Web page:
This is a simple version of an ancient game played all over the world. It is also called Mancala. What tactics will increase your chances of winning?

This article explores ths history of theories about the shape of our planet. It is the first in a series of articles looking at the significance of geometric shapes in the history of astronomy.

I found these clocks in the Arts Centre at the University of Warwick intriguing - do they really need four clocks and what times would be ambiguous with only two or three of them?

Can you make a tetrahedron whose faces all have the same perimeter?

This task depends on groups working collaboratively, discussing and reasoning to agree a final product.

A and C are the opposite vertices of a square ABCD, and have coordinates (a,b) and (c,d), respectively. What are the coordinates of the vertices B and D? What is the area of the square?

A visualisation problem in which you search for vectors which sum to zero from a jumble of arrows. Will your eyes be quicker than algebra?

Can you make sense of the charts and diagrams that are created and used by sports competitors, trainers and statisticians?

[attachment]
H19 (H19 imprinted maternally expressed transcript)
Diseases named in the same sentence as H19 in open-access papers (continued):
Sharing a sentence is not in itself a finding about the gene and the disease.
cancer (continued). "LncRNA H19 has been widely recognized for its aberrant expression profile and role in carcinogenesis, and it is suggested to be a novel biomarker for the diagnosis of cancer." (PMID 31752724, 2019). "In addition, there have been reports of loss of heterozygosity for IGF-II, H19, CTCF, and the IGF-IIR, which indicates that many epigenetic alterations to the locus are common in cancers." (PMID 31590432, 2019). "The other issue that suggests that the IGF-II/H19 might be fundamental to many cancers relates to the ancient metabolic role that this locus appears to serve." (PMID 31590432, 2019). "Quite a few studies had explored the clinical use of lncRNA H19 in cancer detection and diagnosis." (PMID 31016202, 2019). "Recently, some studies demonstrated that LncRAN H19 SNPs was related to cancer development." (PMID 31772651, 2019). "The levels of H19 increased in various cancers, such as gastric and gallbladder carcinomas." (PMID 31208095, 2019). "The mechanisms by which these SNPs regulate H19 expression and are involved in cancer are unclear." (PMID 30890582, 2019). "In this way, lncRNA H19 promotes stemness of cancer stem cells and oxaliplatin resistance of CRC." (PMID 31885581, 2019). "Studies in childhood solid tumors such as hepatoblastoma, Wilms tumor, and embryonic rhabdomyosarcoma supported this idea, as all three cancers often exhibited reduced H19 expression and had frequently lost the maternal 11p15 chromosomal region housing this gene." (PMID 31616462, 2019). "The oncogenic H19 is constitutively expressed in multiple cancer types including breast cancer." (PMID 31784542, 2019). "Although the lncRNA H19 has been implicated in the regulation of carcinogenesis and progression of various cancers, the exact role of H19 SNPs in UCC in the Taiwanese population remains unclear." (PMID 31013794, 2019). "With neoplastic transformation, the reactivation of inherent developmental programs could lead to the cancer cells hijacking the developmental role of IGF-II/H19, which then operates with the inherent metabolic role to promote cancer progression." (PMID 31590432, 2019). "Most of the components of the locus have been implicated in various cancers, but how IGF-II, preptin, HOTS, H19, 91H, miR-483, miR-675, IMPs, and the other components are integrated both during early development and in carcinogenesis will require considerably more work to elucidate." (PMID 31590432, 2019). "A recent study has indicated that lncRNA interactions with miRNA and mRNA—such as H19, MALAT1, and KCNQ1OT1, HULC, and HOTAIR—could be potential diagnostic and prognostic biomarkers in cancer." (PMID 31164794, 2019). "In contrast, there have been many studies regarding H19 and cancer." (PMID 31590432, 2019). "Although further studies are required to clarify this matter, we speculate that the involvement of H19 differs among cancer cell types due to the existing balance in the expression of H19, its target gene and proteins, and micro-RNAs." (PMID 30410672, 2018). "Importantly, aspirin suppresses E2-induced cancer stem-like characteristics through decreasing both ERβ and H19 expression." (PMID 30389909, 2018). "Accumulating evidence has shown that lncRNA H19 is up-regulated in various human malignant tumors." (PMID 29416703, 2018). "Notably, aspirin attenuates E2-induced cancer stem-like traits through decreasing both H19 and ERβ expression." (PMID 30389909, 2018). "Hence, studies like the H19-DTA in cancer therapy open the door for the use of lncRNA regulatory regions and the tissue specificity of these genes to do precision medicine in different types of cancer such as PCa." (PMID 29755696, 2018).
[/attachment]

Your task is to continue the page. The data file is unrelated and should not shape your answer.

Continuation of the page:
Is it possible to remove ten unit cubes from a 3 by 3 by 3 cube made from 27 unit cubes so that the surface area of the remaining solid is the same as the surface area of the original 3 by 3 by 3. . . .

Two angles ABC and PQR are floating in a box so that AB//PQ and BC//QR. Prove that the two angles are equal.

This is an interactive net of a Rubik's cube. Twists of the 3D cube become mixes of the squares on the 2D net. Have a play and see how many scrambles you can undo!

A circular plate rolls in contact with the sides of a rectangular tray. How much of its circumference comes into contact with the sides of the tray when it rolls around one circuit?

Can you make sense of the charts and diagrams that are created and used by sports competitors, trainers and statisticians?

A game for 2 people. Take turns joining two dots, until your opponent is unable to move.

The image in this problem is part of a piece of equipment found in the playground of a school. How would you describe it to someone over the phone?

The reader is invited to investigate changes (or permutations) in the ringing of church bells, illustrated by braid diagrams showing the order in which the bells are rung.